Infusing Emotion into non-Human Photographs

When I first started in photography, I took exclusively portraits. I didn’t give much thought to the emotional weight of my images because defining and capturing emotion in portraits can seem like a no-brainer, right? There are steps I, as the photographer, can take to ensure genuine emotion is displayed, and that it is enhanced by my light, settings, and post processing (that’s a post for another day!), but the actual emotion is easy for us, as viewers to read. We are hard-wired to read emotion in other humans’ faces. And we subconsciously attach those emotions to the image displayed before us.

How does that translate, though, in an image with no people? How can a photographer ensure that a viewer experiences a similar emotional connection to a landscape or still life as he or she would to a portrait? The answers are surprisingly similar to those for portrait work! Maybe you don’t think about these as much when photographing people, but the weight of all of these factors combined can make for a strong emotional message, with or without a human face involved.

Color. Studying color theory is fascinating. We, as human beings, attach certain feelings or moods to individual colors themselves. For example, blue can give us feelings of peace and serenity, or it can also be associated with depression. Red is a color we affiliate with passion or aggression. Take a look at a this link below for a detailed color wheel with explanations of the emotions we often attach to each color.

https://medium.com/@carlitocenteno/lose-the-color-symbolism-chart-the-unpredictable-meanings-of-color-edc81db6541e

So simply by paying attention to what colors you are including in your images (and just as important, those that you are excluding!), you can help steer your viewers toward a certain emotion.

Lack of Color. Just as important as color can be the absence of color. Converting an image to black and white strips color details and makes a viewer focus more on the subject matter itself, as well as the light and shadows present. It can create a feeling of tension in a viewer, especially in high contrast, hard light situations. Or it can evoke a feeling of peacefulness by making an image monochromatic and easier on the viewer’s eyes.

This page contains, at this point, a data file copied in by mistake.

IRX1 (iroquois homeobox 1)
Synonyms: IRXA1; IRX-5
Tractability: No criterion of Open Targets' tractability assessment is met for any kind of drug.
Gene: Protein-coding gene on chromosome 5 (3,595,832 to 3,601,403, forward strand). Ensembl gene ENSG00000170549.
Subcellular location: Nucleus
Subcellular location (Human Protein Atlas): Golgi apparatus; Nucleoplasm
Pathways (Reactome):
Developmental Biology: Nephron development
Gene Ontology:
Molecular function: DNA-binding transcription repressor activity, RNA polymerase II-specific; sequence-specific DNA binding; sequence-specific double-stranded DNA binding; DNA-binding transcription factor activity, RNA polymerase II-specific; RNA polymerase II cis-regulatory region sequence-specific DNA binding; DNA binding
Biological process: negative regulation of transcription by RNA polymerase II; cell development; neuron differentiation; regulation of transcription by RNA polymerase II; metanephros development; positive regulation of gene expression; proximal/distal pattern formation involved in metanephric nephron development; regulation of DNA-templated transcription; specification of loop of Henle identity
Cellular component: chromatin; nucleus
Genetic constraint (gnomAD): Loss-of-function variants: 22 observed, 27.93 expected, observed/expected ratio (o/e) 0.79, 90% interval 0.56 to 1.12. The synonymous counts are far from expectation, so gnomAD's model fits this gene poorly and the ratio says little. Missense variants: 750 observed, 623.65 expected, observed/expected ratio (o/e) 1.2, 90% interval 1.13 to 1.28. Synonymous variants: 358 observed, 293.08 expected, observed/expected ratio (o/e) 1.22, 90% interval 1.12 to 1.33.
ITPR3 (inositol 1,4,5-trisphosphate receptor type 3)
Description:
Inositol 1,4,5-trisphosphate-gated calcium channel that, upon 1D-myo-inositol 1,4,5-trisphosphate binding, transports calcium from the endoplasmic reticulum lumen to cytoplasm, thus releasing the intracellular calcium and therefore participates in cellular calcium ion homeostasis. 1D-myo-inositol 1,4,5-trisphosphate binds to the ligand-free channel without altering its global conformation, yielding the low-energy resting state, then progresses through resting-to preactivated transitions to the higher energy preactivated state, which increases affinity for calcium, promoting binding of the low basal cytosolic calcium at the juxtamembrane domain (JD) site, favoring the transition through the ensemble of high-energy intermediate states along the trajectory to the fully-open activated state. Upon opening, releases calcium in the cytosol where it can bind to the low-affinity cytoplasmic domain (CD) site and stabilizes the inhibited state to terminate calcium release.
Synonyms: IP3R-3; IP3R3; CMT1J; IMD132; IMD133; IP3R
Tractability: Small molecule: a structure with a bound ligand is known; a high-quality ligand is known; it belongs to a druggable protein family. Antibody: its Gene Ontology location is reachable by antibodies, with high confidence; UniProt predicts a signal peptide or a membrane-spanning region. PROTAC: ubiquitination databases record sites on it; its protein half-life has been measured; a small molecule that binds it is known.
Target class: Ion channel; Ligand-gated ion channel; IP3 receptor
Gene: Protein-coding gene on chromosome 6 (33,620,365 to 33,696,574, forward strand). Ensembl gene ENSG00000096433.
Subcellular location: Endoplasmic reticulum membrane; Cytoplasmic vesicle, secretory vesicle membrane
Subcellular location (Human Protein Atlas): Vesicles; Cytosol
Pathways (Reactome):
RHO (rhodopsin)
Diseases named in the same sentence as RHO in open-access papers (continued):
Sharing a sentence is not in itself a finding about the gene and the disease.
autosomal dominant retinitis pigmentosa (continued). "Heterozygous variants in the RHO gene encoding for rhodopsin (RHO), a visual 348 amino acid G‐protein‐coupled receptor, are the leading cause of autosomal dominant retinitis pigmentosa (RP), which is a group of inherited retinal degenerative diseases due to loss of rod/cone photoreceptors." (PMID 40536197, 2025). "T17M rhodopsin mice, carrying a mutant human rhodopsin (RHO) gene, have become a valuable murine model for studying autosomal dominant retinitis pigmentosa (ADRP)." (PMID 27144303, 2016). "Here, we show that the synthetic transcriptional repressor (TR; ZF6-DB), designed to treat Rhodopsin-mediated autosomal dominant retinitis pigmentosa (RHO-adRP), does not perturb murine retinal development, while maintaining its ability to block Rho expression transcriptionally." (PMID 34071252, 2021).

Light and Shadows. Just as in portraiture, light plays a huge role in the emotion of non-human images. You can recreate the feeling of a cozy winter evening by setting up a still life scene in warm light, surrounded by long, soft shadows. Or you can create tension or aggression by photographing a still life in hard, direct light, possibly leaving your subject partially in shadow. Light (and its absence, shadows) is undoubtedly one of the biggest players in an image’s emotions.

Number. Often in photographic compositions, humans find odd numbers more pleasing than even. Want to create a sense of loneliness or solitude? Photograph just one subject. Want to evoke a feeling of camaraderie or togetherness? Photograph many of the same object.

long-exposure-of-chicago-with-car-trails-at-lincoln-park
still-life-of-oyster-shells-on-white-background

macro-image-of-feather-with-reflection-black-and-white

still-life-of-hot-chocolate-mugs-on-tray-with-marshmallows
landscape-of-marsh-at-sunrise

macro-image-of-snowflake-in-black-and-white
macro-of-two-seaspray-roses

Sometimes having no human faces can actually add or increase emotion to an image that would otherwise be influenced by a person’s expression. The next time you view an image that strikes you, try to break down the elements that cause your reaction. See if you can replicate that idea in some of your own landscape, macro, or still life work!